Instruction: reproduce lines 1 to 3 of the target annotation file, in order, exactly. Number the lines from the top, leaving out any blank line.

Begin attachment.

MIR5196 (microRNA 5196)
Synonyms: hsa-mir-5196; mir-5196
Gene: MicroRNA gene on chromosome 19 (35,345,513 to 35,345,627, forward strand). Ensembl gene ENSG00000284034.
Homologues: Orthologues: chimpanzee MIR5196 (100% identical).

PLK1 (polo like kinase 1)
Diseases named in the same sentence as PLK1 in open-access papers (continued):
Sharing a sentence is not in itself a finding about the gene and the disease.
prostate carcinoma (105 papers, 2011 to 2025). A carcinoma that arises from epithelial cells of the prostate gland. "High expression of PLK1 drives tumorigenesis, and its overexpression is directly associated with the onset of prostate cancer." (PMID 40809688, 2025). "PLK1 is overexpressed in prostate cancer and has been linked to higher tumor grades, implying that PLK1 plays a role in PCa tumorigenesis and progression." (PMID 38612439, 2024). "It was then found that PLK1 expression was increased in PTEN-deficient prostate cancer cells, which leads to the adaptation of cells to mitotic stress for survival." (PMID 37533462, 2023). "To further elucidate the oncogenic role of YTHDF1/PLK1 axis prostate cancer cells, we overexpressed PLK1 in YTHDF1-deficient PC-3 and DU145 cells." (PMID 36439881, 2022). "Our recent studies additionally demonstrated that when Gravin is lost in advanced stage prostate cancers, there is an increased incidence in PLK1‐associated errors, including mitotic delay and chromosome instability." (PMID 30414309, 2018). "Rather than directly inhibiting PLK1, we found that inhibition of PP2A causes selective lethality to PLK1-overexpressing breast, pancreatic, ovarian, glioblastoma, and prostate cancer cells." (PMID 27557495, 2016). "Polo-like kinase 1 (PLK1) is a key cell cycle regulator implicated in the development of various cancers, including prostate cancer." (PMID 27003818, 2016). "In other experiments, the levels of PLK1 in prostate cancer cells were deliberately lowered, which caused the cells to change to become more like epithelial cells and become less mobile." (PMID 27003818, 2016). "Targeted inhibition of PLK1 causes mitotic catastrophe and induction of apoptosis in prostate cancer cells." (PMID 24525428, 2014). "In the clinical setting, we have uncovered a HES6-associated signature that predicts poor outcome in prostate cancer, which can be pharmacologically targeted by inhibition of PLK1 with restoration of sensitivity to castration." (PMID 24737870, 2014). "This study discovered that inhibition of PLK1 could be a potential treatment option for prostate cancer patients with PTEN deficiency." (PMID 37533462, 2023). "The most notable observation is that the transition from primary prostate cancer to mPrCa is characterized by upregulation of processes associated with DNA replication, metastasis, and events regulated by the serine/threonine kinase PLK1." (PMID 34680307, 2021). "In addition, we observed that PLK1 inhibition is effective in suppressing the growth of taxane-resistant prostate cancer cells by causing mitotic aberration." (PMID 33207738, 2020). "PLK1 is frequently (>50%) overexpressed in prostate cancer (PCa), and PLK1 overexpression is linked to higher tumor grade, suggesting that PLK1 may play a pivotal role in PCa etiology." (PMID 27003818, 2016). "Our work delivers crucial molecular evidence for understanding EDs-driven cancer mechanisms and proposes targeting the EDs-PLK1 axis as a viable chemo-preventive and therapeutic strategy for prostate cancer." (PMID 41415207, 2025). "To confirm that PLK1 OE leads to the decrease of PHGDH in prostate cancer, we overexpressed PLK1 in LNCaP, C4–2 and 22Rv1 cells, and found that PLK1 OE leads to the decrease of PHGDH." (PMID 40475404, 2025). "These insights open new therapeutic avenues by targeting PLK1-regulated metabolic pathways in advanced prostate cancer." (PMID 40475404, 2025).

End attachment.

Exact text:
MIR5196 (microRNA 5196)
Synonyms: hsa-mir-5196; mir-5196
Gene: MicroRNA gene on chromosome 19 (35,345,513 to 35,345,627, forward strand). Ensembl gene ENSG00000284034.